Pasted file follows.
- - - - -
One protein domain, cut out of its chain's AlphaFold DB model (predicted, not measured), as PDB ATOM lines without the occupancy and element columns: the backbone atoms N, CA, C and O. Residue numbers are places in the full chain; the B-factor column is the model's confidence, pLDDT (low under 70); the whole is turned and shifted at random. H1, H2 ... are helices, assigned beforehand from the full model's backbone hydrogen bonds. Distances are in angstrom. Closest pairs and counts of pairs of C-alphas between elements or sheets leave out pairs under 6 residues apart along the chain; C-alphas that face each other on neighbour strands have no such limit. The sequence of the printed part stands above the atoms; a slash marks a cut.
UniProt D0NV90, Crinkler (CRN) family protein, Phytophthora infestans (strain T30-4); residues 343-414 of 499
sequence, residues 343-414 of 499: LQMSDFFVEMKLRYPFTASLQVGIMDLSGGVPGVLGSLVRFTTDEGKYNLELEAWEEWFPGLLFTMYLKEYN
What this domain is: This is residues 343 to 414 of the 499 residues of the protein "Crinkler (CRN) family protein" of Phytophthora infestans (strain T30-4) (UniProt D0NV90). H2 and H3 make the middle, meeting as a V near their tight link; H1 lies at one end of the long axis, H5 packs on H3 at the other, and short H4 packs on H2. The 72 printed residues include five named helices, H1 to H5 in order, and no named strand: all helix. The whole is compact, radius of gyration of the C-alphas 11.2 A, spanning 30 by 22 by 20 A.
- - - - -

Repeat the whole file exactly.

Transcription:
One protein domain, cut out of its chain's AlphaFold DB model (predicted, not measured), as PDB ATOM lines without the occupancy and element columns: the backbone atoms N, CA, C and O. Residue numbers are places in the full chain; the B-factor column is the model's confidence, pLDDT (low under 70); the whole is turned and shifted at random. H1, H2 ... are helices, assigned beforehand from the full model's backbone hydrogen bonds. Distances are in angstrom. Closest pairs and counts of pairs of C-alphas between elements or sheets leave out pairs under 6 residues apart along the chain; C-alphas that face each other on neighbour strands have no such limit. The sequence of the printed part stands above the atoms; a slash marks a cut.
UniProt D0NV90, Crinkler (CRN) family protein, Phytophthora infestans (strain T30-4); residues 343-414 of 499
sequence, residues 343-414 of 499: LQMSDFFVEMKLRYPFTASLQVGIMDLSGGVPGVLGSLVRFTTDEGKYNLELEAWEEWFPGLLFTMYLKEYN
What this domain is: This is residues 343 to 414 of the 499 residues of the protein "Crinkler (CRN) family protein" of Phytophthora infestans (strain T30-4) (UniProt D0NV90). H2 and H3 make the middle, meeting as a V near their tight link; H1 lies at one end of the long axis, H5 packs on H3 at the other, and short H4 packs on H2. The 72 printed residues include five named helices, H1 to H5 in order, and no named strand: all helix. The whole is compact, radius of gyration of the C-alphas 11.2 A, spanning 30 by 22 by 20 A.